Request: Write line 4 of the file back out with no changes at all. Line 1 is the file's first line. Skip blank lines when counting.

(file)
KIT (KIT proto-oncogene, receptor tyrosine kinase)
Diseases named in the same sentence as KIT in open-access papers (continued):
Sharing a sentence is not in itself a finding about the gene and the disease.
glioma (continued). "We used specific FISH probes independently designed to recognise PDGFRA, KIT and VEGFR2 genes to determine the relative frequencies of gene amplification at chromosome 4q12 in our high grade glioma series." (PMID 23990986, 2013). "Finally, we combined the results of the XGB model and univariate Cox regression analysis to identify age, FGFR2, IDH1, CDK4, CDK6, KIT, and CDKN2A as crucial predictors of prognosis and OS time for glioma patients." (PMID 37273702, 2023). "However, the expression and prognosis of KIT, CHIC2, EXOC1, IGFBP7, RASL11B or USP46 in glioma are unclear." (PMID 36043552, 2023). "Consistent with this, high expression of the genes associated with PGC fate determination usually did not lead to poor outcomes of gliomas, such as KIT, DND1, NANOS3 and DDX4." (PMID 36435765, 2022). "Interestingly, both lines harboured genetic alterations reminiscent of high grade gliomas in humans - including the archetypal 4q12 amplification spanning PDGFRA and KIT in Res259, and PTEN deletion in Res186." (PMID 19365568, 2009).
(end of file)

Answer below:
glioma (continued). "We used specific FISH probes independently designed to recognise PDGFRA, KIT and VEGFR2 genes to determine the relative frequencies of gene amplification at chromosome 4q12 in our high grade glioma series." (PMID 23990986, 2013). "Finally, we combined the results of the XGB model and univariate Cox regression analysis to identify age, FGFR2, IDH1, CDK4, CDK6, KIT, and CDKN2A as crucial predictors of prognosis and OS time for glioma patients." (PMID 37273702, 2023). "However, the expression and prognosis of KIT, CHIC2, EXOC1, IGFBP7, RASL11B or USP46 in glioma are unclear." (PMID 36043552, 2023). "Consistent with this, high expression of the genes associated with PGC fate determination usually did not lead to poor outcomes of gliomas, such as KIT, DND1, NANOS3 and DDX4." (PMID 36435765, 2022). "Interestingly, both lines harboured genetic alterations reminiscent of high grade gliomas in humans - including the archetypal 4q12 amplification spanning PDGFRA and KIT in Res259, and PTEN deletion in Res186." (PMID 19365568, 2009).